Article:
Concrete is one of the most resistant construction materials to heat and fire. It is known to retain heat for a relatively long time, thus limiting crack propagation from penetrating deeply. Furthermore, it can be repaired if exposed to fire for a limited time. However it loses its strength dramatically when exposed to elevated temperatures for long duration. With the increase in the use of concrete in structures, a demand arises to assess the fire resistance of concrete structural members and to develop means of improving the fire characteristics of these elements. One of the methods to increase the fire resistance of a building is to coat the structural elements with fire retardant plasters to delay failure. This work presents results of an experimental investigation aimed at evaluating the fire resistance of reinforced concrete columns coated with variable thicknesses of materials that has potential for fire resistance. Four types of coating materials were investigated namely; Perlite, Vermiculite, Rock wool, and conventional cement plaster. The tested columns had three various dimensions, four coating materials, and three coating thickness. Each column was loaded at half its working load and was simultaneously subjected to fire from four sides in a specially prepared furnace. The time needed to reach a specific temperature specified by ASTM-El19 and the post­fire strength were recorded. The results show the impact of the type of coating and column size on the fire resistance characteristics of the reinforced concrete columns in terms of time, and temperature. Relationships reflecting time-temperature correlation at the concrete surface and the coating thickness for each type are presented. On the whole, Perlite yielded superior results than the rest of the three coating materials with the conventional cement paste as the least effective fire protective coatings. The resistance to fire seems to enhance upon increasing coating thickness although de­bonding took place when applying large coat thickness. Further work needs to be conducted involving new materials and techniques, and involving micro-structural analysis of concrete and coating layers.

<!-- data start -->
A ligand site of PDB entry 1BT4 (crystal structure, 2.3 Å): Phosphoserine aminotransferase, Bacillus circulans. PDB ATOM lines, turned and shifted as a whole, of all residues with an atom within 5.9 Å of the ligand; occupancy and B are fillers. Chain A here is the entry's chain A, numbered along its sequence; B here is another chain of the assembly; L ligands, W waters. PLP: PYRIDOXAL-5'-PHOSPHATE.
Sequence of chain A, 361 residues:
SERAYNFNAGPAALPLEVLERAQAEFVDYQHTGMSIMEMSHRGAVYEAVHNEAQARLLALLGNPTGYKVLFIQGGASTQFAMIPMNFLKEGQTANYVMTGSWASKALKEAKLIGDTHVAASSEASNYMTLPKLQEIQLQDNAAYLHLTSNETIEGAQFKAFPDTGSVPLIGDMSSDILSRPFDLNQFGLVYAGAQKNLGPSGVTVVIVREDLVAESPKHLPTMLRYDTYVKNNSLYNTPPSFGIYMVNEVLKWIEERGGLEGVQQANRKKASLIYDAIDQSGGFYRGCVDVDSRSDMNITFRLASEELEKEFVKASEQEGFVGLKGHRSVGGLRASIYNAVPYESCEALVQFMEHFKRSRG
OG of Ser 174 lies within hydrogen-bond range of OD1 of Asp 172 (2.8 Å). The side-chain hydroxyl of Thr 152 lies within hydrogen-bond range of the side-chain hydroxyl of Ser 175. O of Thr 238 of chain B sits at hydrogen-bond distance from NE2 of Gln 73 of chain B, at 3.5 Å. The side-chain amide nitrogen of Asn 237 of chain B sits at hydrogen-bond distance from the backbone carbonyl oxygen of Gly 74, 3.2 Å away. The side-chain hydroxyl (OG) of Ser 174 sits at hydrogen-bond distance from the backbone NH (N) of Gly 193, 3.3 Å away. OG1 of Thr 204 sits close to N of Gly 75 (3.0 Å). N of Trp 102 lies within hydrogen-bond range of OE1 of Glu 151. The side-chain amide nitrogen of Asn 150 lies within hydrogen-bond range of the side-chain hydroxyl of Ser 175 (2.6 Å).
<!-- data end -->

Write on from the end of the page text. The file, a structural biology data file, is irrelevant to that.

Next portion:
School of Sciences and Engineering


Interdisciplinary Engineering Program

Date of Award


Online Submission Date


First Advisor

Ezzat Fahmy

Second Advisor

Mohamed Nagib Abou-Zeid

Third Advisor

Mohamed Mahmoud Abdel Razek

Committee Member 1

Mounir Mohamed Kamal

Committee Member 2

Safwan Khedr

Committee Member 3

Salah M. El Haggar

Document Type



181 leaves

Library of Congress Subject Heading 1

Fire resistant materials

Library of Congress Subject Heading 2

Reinforced concrete


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Call Number

Thesis 2003/49



Included in

Engineering Commons